There’s an interesting article about professorial fashion published in Vitae today. Written by Ben Barry and entitled “Fashion Matters“, this short piece explores how professors have traditionally expressed their being “above fashion” by wearing either very predictable or very boring clothing. Barry claims that there’s a lot of under-utilized potential in the professorial wardrobe. He suggests that faculty can express their values through what they wear, including the labor conditions that went into making the clothes draped on the professor. He also suggests that professors can highlight the importance of identity — in particular diversity of identities — through their wardrobe choices. He also points out that clothing can shift the emotional state of both the wearer and those who encounter the wearer: what you wear impacts how you are received socially.
I agree wholeheartedly with the basic thrust of what Barry has to say: fashion matters, and professors are not excepted from this rule. But, as an ecologist who teaches about sustainability, my ideas about what’s appropriate for professors to wear is a bit different. Barry seems to be a lot about making a statement through what his fashion is — traditional one day and provocatively off-beat the next — but to me the most important statement I make is through what my fashion is not. Primarily, my fashion is not disposable: I am downright proud of having a couple of pairs of pants that I wear almost exclusively on a day-to-day basis. I suspect that some of my students notice that there’s a limited palette of pant choices emerging from my office, and to me that has the potential to send an important message: I own a minimal wardrobe and wear it to the full extent possible (I used to have a third pair of pants in rotation, but eventually they became threadbare in the seat!). Similarly, I have a triad of sweaters that I favor, one of which has some subtle but noticeable repair stitches throughout. Like Barry, I am proud that a lot of my basic wardrobe comes from second hand stores.
But I also agree that the identity portrayed in my wardrobe also matters, and there’s identity to be found in my sometimes-odd clothing choices. I have a rather extensive tie collection, for which my late mother can take almost full credit. Back when I was a middle school teacher she discovered that ties were the one item of clothing she could buy for me that I would predictably wear, and so over the eight years of my first teaching career she piled on the interesting ties: some artistic, some scientific, and some whimsical. I love representing my mom’s offbeat sense of humor and science pride every day I rock one of her ties. I am also proud that my one pinstriped blazer that I occasionally throw on to be a bit more formal (or when I am cold!) is the last surviving bit of the three-piece suit that I wore to my high school graduation, a nod to both the late 80’s and the fact that I am still as scrawny as ever. And for those who get it, I represent my punk roots by favoring a lot of darker shirts rather than standard white (is “black collar” a social class?).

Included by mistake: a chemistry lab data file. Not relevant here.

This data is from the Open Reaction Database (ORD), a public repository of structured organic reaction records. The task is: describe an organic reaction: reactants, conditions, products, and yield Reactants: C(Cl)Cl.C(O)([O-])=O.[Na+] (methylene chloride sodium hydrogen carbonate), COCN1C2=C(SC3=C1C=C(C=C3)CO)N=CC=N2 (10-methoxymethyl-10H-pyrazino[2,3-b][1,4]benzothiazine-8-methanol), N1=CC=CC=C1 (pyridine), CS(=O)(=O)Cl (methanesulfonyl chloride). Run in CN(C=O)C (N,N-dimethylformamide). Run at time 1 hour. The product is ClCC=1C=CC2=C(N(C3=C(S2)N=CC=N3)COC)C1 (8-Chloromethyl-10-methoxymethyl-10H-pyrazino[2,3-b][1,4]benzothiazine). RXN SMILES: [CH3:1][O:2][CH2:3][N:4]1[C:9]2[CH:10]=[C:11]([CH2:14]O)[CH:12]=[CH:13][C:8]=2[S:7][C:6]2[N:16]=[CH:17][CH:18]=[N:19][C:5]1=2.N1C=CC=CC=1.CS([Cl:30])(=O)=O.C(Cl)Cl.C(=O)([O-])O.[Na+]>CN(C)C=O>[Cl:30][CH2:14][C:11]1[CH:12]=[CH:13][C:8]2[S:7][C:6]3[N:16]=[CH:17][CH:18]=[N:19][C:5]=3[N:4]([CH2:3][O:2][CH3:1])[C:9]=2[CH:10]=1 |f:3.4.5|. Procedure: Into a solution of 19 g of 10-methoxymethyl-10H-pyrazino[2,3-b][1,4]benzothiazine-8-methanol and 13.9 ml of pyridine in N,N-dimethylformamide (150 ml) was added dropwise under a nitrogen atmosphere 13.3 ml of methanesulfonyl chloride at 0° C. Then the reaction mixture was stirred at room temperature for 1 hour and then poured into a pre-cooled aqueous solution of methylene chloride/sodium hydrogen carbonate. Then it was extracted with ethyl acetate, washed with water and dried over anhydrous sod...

Perhaps my favorite aspect of my wardrobe choices are my shoes. Shoes are tough because unlike most other parts of a wardrobe they tend to wear out pretty quickly. They also can start to look too beat up to teach in well before they actually are worn enough to dispose of. Like a dutiful vegan, I used to only wear fake leather shoes, but I quickly discovered that their lifespan was so short that it seemed to make more sense from a sustainability standpoint to go with more durable leather shoes. But even formal leather shoes eventually start looking too worn, at which point I prefer to retire these shoes from work and give them a second life in the lowered-fashion-expectation environment of my home. Problem is, I don’t really wear formal shoes to anything but weddings, funerals, and to teach. My solution to this problem has been simple, and has been working for me since I taught middle school in 1990’s: find a pair of all-black skate shoes, use them at work until they are spent, and then take them home to skateboard in. The point at which their formal life has come to an end is the same point at which a pair of skate shoes is just perfect for hitting the skatepark. Oh, and I also don’t mind the subtle clues as to my skate heritage that my footwear choice hints at.
Perhaps the most important idea that Barry’s article explores is that professorial wardrobes should have intention. Whether you intend to assert your identity, to make a statement on social justice or sustainability, or just establish that you take your job seriously, dressing the part is key. I am sure that many of my students are underwhelmed by my fashion choices. But if they look at who I am and they look at what I wear, insightful students can see the congruence.
Corduroy image courtesy of Wikimedia Commons.A Minor Post, Fashion, Higher Education, Resource Consumption, Sustainability, Teaching